The Spring and Summer of 1825? Nothing here about the weather, I’m afraid, Instead, anonymous letters portending Murder, mayhem and machine-breaking, With arson and mill destruction Thrown into the pot for good measure; Silent shuttles, strikes, mute looms, Bosses’ me read more
Before I give details about the next walk, I do recommend a visit to ‘Water – The Miniature Museum of Memories’ at Stroud Museum (throughout May) and also ‘Walking the Land: River’, discussion 10-noon at Stroud Brewery, Thrupp, Saturday 18th May. RADICAL STROUD WA read more
I can’t recommend this enough. Have a look at the pictures that will eventually appear on www.radicalstroud.org.uk in the Landscape section, but here is a recommended route from Stroud. This ride obviously involves quite a few climbs, but get off and push along the quie read more
I have been fruitlessly trying to get hold of a copy of Edward Thomas’ ‘In Pursuit of Spring’ for some while, but that failure didn’t matter in the least today, at the end of April, when I walked around Ashleworth, following in the footsteps of Ivor Gurney. The sky, th read more
This is, at this very moment of writing these words, a virtual exploration of the source of the River Frome. It will eventually become real, booted and begrimed, but until I get my head around Cotswold Green’s rickety-rackety ‘bus timetables, this riverine s read more
worked out according to my rough mathematical arboreal abacus at about 160 years per adult. We had also looked at the 12th century frescoes at Kempley, near Dymock, the day before. 5 adults did the trick there. It seems as though we may have a ready reckoner similar to the hedgerow calibrator – I’m sure you know about the old adage of 100 years for each species of tree or shrub in a 30 metre stretch of country hedgerow.
For My Brother
When we were young and full of fun
And all our days were carefree,
Do you remember that September
We climbed the old pear tree?
The finest crop grows at the top,
That bramble jam we ate,
Our mother made and carefully laid
On shelves with name and date.
We took a stick and went to pick
The biggest blackest berries,
Pulling down to near the ground
Clusters hung like cherries.
Remember the gate where we used to wait
For the early morning light,
To show in the field the wonderful yield
Of mushrooms, gleaming white.
The nuts we found so full and round,
And filberts too, so rare,
That lovely autumn on Sapperton Common,
What joy we used to share.
Wild harvest brings a host of things,
Mushrooms, nuts and fruit,
But best of all, with every fall,
Comes memory, absolute.
I was out on the allotment about 6 o’clock in late March, thinking about our walk the evening before. We had wandered out, in the gloaming, to a 17th century secluded Quaker burial ground and returned in a gathering owl-light. It was easy to imagine Quaker candles flick read more
Walking through the 17th Century around Painswick – Meet 5.30, the car park on Thursday 28th March These are the points we shall note and discuss: In March 1644, St. Mary’s Church in Painswick “became both a prison and a redoubt.” Colonel Massey established a garr read more
Do you know Gainey’s Well? I know you’ve probably heard of it, You can obviously google it, But that’s not knowing it, is it? It’s only knowing of it. It lies at the end of a street with a rec, Through a seeming suburban garden, (That is in fact a secret pathway) read more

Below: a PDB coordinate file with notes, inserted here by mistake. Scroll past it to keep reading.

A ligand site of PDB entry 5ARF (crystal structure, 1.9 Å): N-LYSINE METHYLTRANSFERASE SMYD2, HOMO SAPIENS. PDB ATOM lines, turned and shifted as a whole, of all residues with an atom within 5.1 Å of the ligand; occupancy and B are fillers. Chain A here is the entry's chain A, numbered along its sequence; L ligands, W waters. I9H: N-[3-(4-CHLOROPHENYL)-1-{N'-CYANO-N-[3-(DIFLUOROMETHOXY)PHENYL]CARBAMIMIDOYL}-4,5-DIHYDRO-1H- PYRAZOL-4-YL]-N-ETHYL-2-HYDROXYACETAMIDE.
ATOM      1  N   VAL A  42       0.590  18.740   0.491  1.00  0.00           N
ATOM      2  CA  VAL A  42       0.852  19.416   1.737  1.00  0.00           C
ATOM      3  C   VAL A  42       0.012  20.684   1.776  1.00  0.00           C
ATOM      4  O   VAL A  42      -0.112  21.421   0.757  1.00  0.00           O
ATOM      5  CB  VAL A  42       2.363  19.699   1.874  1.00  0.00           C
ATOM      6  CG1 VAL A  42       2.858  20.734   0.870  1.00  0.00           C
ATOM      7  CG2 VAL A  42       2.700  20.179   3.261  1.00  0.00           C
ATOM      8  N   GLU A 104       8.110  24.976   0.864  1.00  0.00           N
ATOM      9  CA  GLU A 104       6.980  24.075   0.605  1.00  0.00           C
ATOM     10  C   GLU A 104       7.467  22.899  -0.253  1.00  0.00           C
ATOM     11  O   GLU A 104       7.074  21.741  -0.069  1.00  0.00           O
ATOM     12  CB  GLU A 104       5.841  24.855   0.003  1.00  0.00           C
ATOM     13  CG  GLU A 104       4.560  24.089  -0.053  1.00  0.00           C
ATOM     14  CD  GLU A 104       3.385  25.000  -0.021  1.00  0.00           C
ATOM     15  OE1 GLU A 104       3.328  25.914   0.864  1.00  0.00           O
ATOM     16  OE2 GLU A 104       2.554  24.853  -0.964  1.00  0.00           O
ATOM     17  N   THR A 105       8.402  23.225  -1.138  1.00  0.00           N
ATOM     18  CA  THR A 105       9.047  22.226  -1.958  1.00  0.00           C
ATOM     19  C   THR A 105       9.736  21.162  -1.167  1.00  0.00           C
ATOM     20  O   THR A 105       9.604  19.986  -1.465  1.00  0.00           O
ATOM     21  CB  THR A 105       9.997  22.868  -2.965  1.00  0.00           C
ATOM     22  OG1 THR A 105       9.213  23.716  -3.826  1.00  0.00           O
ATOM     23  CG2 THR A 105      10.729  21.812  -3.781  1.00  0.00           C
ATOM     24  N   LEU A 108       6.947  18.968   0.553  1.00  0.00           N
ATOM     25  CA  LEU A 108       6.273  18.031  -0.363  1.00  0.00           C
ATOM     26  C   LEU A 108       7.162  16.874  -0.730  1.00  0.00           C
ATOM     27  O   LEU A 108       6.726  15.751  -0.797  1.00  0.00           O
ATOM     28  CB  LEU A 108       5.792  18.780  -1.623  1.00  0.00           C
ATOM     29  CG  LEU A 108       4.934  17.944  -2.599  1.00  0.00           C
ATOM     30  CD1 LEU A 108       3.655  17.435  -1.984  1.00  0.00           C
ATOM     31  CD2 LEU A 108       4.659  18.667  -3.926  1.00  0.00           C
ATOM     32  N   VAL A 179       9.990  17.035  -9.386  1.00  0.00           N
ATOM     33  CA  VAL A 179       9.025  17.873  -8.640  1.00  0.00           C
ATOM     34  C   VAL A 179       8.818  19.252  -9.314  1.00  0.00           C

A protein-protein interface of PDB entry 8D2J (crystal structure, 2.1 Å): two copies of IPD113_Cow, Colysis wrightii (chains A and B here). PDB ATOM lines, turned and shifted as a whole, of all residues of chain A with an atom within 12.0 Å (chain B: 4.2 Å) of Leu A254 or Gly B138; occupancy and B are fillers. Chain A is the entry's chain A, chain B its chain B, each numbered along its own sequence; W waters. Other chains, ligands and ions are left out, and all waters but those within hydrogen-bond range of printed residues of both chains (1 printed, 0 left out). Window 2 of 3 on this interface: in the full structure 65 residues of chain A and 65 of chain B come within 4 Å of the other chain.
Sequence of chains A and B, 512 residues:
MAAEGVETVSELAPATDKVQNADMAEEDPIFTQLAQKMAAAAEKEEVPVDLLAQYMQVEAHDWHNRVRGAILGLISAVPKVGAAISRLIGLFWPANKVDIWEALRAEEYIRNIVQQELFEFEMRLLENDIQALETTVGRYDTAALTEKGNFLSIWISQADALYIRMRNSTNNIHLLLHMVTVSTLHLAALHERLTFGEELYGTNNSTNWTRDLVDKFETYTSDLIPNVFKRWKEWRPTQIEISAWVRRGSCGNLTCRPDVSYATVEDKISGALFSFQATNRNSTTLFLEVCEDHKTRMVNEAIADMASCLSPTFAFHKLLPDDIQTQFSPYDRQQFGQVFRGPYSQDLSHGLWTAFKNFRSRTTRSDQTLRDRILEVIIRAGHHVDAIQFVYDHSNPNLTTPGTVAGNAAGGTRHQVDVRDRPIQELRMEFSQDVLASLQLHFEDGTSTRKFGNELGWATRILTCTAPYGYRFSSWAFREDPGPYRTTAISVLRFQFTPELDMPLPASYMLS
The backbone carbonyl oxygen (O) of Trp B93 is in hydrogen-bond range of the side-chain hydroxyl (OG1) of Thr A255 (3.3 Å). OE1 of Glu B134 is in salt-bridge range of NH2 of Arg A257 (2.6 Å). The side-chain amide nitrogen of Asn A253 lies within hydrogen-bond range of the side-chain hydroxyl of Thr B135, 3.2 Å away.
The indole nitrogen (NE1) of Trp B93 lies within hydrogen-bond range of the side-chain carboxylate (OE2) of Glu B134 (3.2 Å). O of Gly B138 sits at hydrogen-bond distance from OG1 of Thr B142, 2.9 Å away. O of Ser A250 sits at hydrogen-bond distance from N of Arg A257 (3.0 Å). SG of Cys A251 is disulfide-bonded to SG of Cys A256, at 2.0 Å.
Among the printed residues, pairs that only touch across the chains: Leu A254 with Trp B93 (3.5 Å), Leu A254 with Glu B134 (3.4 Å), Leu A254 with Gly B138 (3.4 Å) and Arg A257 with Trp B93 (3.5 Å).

Who Needs Google Earth?
I know that debate rages, dear readers, within you and without you, as to the respective merits of Flann O’Brien’s “The Third Policeman” and his wonderful “At Swim Two Birds”. Personally, I probably enjoy re-reading the latter even more than the former; be that as it may, it is the Policeman that we need to guide us on our next walk: Mothering Sunday, March 10th. Meet outside the Prince Albert at 11.15 or outside the Crown and Sceptre at 12.30 for a walk around the Heavens and the Edgelands of Stroud – three hours at the most, then into Number 23 in Nelson Street for a chinwag in the bistro.
But here is your preparatory reading:
Chapter 3 in Flann O’Brien’s “The Third Policeman” has a diverting section on walking, emanating from the pen of the imaginary mad-savant, de Selby. O’Brien’s eccentric, but, alas, fictional genius, saw roads as “the most ancient of human monuments, surpassing by many tens of centuries” the most ancient of stone edifices created by humanity. De Selby talked of “the tread of time” and how “a good road will have character and a certain air of destiny, an indefinable intimation that it is going somewhere, be it east or west, and not coming back from there.” The unconstrained thoughts of de Selby led him to the conclusion that “If you go with such a road…it will give you pleasant travelling, fine sights at every corner and a gentle ease of peregrination that will persuade you that you are walking forever on falling ground.” I am sure you can see the converse: “…if you go east on a road that is on its way west, you will marvel at the unfailing bleakness of every prospect and the great number of sore-footed inclines…”
De Selby also wrote of urban walking, of “a complicated city with nets of crooked streets and five hundred other roads leaving it for unknown destinations.” Needless to say, “a friendly road” “will always be discernible for its own self and will lead you safely out of the tangled town.” Thus, I think we can say that we do not need Google Earth or even an OS map to guide us both into Stroud and out towards the Heavens or Rodborough Fields or the Slad Valley. Instead, we might carry a copy of Colin Ward’s “Talking Green”, stopping to look at paragraph two on age 44: “Cherished corners of the landscape can be changed beyond recognition in a few hours. Trees, streams, footpaths, buildings, symbols of permanence which transcend ownership, may suddenly disappear.”
Just as the price of liberty might be eternal vigilance, so might be the price of the right road.